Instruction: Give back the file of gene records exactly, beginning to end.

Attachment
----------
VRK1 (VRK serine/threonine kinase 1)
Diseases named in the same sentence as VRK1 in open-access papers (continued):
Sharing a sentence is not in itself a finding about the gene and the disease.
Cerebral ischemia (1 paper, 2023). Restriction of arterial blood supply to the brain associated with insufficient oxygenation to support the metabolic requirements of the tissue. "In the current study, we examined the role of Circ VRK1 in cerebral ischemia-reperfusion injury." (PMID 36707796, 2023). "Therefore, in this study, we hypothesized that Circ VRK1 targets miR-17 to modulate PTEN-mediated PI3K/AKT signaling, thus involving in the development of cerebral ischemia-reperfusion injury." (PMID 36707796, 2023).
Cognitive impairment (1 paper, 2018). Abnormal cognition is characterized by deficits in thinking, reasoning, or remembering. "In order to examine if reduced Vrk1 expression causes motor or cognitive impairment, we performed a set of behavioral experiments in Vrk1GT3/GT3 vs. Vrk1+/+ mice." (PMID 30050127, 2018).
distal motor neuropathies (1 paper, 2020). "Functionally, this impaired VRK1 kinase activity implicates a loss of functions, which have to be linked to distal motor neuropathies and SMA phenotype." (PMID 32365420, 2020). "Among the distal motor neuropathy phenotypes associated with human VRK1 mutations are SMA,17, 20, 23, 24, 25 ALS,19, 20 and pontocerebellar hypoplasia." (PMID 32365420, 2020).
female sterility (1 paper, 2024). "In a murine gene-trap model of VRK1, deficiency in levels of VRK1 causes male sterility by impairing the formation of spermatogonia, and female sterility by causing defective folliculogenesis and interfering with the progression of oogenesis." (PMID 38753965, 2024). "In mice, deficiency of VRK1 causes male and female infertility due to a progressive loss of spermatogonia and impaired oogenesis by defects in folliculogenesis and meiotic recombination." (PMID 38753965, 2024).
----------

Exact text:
VRK1 (VRK serine/threonine kinase 1)
Diseases named in the same sentence as VRK1 in open-access papers (continued):
Sharing a sentence is not in itself a finding about the gene and the disease.
Cerebral ischemia (1 paper, 2023). Restriction of arterial blood supply to the brain associated with insufficient oxygenation to support the metabolic requirements of the tissue. "In the current study, we examined the role of Circ VRK1 in cerebral ischemia-reperfusion injury." (PMID 36707796, 2023). "Therefore, in this study, we hypothesized that Circ VRK1 targets miR-17 to modulate PTEN-mediated PI3K/AKT signaling, thus involving in the development of cerebral ischemia-reperfusion injury." (PMID 36707796, 2023).
Cognitive impairment (1 paper, 2018). Abnormal cognition is characterized by deficits in thinking, reasoning, or remembering. "In order to examine if reduced Vrk1 expression causes motor or cognitive impairment, we performed a set of behavioral experiments in Vrk1GT3/GT3 vs. Vrk1+/+ mice." (PMID 30050127, 2018).
distal motor neuropathies (1 paper, 2020). "Functionally, this impaired VRK1 kinase activity implicates a loss of functions, which have to be linked to distal motor neuropathies and SMA phenotype." (PMID 32365420, 2020). "Among the distal motor neuropathy phenotypes associated with human VRK1 mutations are SMA,17, 20, 23, 24, 25 ALS,19, 20 and pontocerebellar hypoplasia." (PMID 32365420, 2020).
female sterility (1 paper, 2024). "In a murine gene-trap model of VRK1, deficiency in levels of VRK1 causes male sterility by impairing the formation of spermatogonia, and female sterility by causing defective folliculogenesis and interfering with the progression of oogenesis." (PMID 38753965, 2024). "In mice, deficiency of VRK1 causes male and female infertility due to a progressive loss of spermatogonia and impaired oogenesis by defects in folliculogenesis and meiotic recombination." (PMID 38753965, 2024).